Sunday, it was 76 degrees and sunny in the St. Louis area. Managed to get in an hour or so driving around in the T in shirtsleeves.
Will I do that today? Naahh... don't think so.
I am told about 30 minutes west of St. Charles there is no snow at all today.
I had the T out saturday and sunday. It was a great break from this real winter we have been having this year.
Vince, when I walked down this same driveway to get the paper at about 7:00 this morning, the driveway and street were clear and dry. The picture was taken about 12:15. It's now 4:25 and it's still coming down, although it seems to be tapering off.
I keep seeing people shoveling snow. Don't they know that it goes away by itself if you give it enough time?
... but where does all the white go when snow melts??
It comes to Ohio! :-(
Eventhough I'm sick of winter, that looks beautful. Thanks for the photo.
Get right out there and drive that T! (wear your snowmobile suit) Not much traffic and Ts aren't too bad in the snow. That's how memories are made.
I had to drive about 25 miles in a wet slushy New England snowstorm about 25 years ago, on a hand-shift, foot-clutch Harley. I don't know how I ever recovered from that much adreneline pumping at once.
I drove mine yesterday to go vote for Mike Huckabee! About halfway to the poll, no amount of carburetor adjusting could get it to run smooth. Plan B: get out the screwdriver and identify the offending sparkplug(s). Replaced two F-11s and it never ran better! Will drive it today for a 1 pm appointment to help a friend's friend get his '24 touring running after a 15 year slumber. But it'll be 82 degrees AGAIN here in Texas - sure wish I had an air conditioner (in the 'T')
Mike, I agree, but I did that in January of 1999. I drove around for almost an hour, seeking out unplowed streets. It did fine, but they salt the roads so heavily here I don't want to make a practice of it.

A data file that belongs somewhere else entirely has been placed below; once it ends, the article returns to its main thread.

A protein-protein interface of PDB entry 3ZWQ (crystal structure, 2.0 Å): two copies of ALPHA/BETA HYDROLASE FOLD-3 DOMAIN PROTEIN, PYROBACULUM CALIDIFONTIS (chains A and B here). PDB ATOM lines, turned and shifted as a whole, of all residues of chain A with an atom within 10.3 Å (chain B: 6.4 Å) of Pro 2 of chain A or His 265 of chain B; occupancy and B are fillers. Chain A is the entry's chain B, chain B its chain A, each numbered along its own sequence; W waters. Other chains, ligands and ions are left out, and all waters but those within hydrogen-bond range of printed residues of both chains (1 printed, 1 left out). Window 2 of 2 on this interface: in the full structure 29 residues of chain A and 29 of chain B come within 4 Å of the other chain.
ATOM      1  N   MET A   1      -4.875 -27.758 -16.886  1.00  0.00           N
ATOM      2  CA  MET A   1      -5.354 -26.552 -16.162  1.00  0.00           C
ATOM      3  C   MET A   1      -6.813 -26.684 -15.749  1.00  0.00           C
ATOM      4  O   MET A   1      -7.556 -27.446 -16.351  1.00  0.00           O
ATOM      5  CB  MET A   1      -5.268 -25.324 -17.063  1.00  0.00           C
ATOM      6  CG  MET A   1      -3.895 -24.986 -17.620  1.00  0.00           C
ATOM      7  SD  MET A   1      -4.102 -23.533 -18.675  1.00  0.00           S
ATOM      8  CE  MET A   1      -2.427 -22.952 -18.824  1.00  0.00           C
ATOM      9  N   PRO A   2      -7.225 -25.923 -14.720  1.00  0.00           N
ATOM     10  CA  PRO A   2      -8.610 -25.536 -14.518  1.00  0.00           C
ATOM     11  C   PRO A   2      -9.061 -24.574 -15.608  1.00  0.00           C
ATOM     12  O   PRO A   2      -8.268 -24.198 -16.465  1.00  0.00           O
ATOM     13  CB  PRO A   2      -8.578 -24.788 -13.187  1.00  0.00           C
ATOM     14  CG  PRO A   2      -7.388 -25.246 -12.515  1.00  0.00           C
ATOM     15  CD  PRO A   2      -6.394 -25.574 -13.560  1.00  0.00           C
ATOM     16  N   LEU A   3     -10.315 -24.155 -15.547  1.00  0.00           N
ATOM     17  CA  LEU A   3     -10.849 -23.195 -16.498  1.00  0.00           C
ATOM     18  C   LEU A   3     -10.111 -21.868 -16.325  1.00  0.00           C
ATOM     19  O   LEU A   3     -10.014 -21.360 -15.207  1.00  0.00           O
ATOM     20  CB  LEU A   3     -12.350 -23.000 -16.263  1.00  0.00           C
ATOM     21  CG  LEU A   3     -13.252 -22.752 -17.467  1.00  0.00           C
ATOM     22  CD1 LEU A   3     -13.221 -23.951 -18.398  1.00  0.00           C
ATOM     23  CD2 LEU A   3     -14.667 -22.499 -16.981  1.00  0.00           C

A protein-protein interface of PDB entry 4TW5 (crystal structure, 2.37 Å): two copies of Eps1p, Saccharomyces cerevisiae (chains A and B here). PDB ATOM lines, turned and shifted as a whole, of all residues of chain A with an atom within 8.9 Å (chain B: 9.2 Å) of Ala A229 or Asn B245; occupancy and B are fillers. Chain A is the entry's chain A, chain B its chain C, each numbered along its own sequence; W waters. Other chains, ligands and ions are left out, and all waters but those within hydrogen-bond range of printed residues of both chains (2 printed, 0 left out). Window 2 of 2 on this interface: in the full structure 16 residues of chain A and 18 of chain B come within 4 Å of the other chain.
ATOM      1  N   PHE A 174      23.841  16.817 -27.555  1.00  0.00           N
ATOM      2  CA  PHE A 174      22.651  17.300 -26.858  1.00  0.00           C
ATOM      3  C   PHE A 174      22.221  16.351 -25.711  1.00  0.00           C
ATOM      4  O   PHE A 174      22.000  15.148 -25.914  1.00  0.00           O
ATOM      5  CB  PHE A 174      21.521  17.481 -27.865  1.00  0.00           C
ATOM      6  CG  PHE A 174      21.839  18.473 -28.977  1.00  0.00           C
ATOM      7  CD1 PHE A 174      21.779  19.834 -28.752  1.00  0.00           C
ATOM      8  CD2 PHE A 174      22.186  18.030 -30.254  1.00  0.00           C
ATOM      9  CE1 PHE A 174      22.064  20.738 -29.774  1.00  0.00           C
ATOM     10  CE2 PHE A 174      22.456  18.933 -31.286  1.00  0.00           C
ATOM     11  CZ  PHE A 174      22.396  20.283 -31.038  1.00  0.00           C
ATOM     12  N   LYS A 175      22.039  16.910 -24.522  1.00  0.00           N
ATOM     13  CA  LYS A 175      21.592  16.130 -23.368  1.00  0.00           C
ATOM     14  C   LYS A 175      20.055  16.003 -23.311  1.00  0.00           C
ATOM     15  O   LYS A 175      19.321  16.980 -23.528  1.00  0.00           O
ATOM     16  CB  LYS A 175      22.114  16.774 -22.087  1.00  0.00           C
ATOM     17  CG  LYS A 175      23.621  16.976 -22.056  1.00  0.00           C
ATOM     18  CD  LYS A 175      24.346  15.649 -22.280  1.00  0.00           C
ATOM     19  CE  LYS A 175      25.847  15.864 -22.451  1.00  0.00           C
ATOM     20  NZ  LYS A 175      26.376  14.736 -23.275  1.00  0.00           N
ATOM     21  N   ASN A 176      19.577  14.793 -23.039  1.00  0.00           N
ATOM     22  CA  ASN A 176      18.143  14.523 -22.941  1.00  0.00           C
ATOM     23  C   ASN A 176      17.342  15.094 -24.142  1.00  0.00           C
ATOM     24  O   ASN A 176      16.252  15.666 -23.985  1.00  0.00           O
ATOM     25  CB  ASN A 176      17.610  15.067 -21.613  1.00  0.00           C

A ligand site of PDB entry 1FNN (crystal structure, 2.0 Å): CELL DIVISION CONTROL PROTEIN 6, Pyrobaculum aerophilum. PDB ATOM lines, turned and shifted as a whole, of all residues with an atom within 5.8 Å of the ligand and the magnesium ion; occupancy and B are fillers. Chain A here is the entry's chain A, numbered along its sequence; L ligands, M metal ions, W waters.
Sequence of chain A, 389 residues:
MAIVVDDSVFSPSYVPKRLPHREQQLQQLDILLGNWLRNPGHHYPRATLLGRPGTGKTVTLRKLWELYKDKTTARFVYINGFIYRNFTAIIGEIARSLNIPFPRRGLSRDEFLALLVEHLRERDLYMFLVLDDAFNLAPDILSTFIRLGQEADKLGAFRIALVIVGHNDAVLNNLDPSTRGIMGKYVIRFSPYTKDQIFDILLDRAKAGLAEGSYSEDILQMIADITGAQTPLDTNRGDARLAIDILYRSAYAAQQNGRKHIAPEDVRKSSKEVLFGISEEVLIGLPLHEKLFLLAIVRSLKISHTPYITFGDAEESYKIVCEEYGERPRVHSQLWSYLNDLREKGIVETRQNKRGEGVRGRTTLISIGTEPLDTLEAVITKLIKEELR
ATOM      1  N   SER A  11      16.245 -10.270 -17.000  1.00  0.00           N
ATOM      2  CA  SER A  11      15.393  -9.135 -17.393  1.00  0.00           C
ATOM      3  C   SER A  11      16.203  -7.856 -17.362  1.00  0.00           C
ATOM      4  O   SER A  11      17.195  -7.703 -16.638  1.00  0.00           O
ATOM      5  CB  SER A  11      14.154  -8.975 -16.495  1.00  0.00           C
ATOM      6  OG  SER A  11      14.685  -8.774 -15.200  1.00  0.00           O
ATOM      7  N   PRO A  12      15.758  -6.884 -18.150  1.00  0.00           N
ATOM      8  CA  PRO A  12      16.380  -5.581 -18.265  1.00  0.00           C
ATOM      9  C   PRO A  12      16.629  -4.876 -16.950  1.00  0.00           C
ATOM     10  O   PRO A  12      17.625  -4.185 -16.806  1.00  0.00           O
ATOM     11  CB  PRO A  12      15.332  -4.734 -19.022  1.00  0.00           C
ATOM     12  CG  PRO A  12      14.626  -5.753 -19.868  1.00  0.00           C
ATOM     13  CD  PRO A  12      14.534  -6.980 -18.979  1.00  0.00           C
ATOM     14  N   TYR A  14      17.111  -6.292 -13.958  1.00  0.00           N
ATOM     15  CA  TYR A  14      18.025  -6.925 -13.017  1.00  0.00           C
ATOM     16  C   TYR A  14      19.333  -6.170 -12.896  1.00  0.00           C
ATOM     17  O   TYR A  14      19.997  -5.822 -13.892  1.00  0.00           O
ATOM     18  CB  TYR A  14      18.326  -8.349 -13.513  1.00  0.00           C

That's more like it! Once the plows and salt trucks have been out winter driving is crummy. I always liked about 20 degrees or so, fresh 6-8" on top of hardpack, everything is so soft and quiet and the solid base gives you decent traction. (back when they spread coal cinders and sand) Once they started using salt, and try to keep everything plowed to bare pavement, the winter driving got appreciably worse, and cars rotted away quicker. I remember when in upstate NY hardpack was the norm on the streets, you may not see pavement for weeks at a time, but sanded hardpack actually leveled the roads pretty well, and as long as you didn't drive like an idiot, you could get around just fine.
Here is a picture of my 1924 Coupe on the way to work in January of 2006. It is 24 miles one way.
Where does your coupe work and what time does it come home?
And how many miles is it the other way?
And, is it uphill in both directions?
If you're driving a coupe to work, then you must be a doctor????
For real controversy, see my top saddle posts on the other website.
Doctorate in Mechanical Engineering, A.C. Gilbert University, New Haven, CT
P.S. my dad bought a Jensen 35 toy steam engine for me at an estate sale last Friday. I'm considering changing hobbies.
Mike,not many folkes know that Harley even made a hand shift motorcycle.My dads 58 is handshift.He says he cant ride a Indian motorcycle.The gear shift is on the other side of the tank and very confuseing to him.
Hand shift was still available on a Harley until the Shovelheads came along in 66, maybe even later. My 58 and 61 Pans were hand shift, my 64 that I rode until last year was a a foot shift. (went ahead and bought a Road King, retired Police bike, wifey dear likes the air ride better than the pogo stick) I'm pretty fond of the electric leg too. I hope I'm better able to massage a T into an easy start than that last Pan, it was miserable to start hot. (although with the moving breaker, I did get a "free start" once with it)
I say drive em' Summer or Winter!!!
Yeasterday, the grass here in Ohio was showing. This is what we woke up to this morning.
Eat your heart out northerners, it's just another winter day here in Florida.